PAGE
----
Pearlman, caught right in the middle, was at his best. He was finally able to convince Garcia that his permission was the only thing holding up the flood of people and money which were poised to cross the border on the first of November.
It worked! Garcia issued the all-important letter on the 13th of September and Pearlman, rather than trust the mails or any other kind of providence, had his son Mike in Mexicali waiting for the document the morning it was signed!
In one case it was too late. Whether it was internal politics or just too tight a schedule was never established, but the projected 10-car entry in the “rally” from General Motors never materialized. Hickey, not one to take his commitments lightly, built the first “Baja Boot”, a highly specialized experimental vehicle, in just 30 days. It was trailered to the coast by Drino Miller and was still “under development” when it pulled away from the starting line in November. George Hurst of “Shifter” fame had taken over the sponsor’s role.
Shortly after this first event, Hickey came back to California and opened up his own business making off-road equipment. Today, he is one of the most successful entrepreneurs in the field. Miller, his former driver, also has a successful business building and preparing off-road equipment.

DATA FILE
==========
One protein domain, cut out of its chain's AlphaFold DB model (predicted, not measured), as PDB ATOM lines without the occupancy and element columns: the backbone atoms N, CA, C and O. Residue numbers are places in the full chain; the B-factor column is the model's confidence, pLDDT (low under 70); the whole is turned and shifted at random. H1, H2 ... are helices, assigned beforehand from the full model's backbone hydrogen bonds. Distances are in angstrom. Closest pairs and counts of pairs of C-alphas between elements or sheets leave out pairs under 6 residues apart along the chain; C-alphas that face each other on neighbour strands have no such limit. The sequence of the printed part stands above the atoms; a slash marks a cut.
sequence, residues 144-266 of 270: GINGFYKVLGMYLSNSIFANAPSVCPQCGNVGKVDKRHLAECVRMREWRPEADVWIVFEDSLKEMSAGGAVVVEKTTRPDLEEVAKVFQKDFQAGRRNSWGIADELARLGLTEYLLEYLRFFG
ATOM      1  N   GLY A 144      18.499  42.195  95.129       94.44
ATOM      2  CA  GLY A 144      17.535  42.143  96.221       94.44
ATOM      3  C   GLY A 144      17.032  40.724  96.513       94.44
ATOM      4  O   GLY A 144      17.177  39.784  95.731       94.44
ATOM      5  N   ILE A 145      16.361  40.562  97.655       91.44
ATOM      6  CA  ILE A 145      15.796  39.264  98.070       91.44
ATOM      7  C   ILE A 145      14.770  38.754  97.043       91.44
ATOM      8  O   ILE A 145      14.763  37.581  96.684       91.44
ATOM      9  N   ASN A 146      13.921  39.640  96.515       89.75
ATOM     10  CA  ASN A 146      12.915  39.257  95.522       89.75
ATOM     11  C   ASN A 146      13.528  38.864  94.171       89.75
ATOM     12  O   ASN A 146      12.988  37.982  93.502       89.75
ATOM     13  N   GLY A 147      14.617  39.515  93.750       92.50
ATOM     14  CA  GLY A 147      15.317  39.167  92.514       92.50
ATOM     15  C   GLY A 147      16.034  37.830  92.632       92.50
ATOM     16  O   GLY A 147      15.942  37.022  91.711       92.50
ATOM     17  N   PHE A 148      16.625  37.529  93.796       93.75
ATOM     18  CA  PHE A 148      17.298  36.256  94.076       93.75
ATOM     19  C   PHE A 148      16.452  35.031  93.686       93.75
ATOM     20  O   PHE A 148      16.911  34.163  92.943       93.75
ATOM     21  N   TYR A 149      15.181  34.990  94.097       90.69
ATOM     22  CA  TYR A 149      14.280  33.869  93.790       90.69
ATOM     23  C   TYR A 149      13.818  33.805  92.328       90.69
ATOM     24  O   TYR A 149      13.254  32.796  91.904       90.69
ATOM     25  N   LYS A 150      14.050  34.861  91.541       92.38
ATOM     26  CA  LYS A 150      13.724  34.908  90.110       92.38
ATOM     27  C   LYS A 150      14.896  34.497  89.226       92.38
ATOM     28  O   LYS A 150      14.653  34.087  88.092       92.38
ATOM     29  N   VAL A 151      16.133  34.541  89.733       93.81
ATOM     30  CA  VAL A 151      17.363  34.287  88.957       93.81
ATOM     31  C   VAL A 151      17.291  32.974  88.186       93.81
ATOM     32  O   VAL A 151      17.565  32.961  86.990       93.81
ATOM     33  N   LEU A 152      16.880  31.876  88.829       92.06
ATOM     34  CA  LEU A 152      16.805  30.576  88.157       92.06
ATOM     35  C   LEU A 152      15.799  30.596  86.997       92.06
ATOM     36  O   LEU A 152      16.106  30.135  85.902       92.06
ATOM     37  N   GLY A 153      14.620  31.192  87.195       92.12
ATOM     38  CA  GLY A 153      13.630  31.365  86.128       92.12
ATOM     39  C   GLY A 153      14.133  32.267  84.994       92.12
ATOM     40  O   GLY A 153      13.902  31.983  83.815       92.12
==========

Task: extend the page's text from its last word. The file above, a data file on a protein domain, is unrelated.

Bill Stroppe, who cut his teeth in Mexico during the “Carrera Pan Americana” road races in the ’50s, had been very vocal during the months preceding the race about getting the cooperation of the Army. Even Bill had fallen into the trap. Baja was not like mainland Mexico. There was not an Army detachment in every whistlestop along the 1000 mile course. In fact, there were not any whistlestops, only the lonely ranchos. The only army garrisons were in Ensenada and La Paz. In between, there was nothing! Neither of these garrisons was large enough, nor did they display any inclination to patrol the “crazy” race course.
Stroppe, in spite of some early misgivings, sent two beautifully prepared Broncos to the starting line. In the last analysis, the factories were represented, but not in the more obvious ways.
Don Francisco, later to become Pearlman’s partner in NORRA, had been helping Hickey with the “Boot” project. Francisco, a quiet, meticulous gentleman with enormous mechanical talent and an equally fine talent for organization, was also quite a good bush pilot.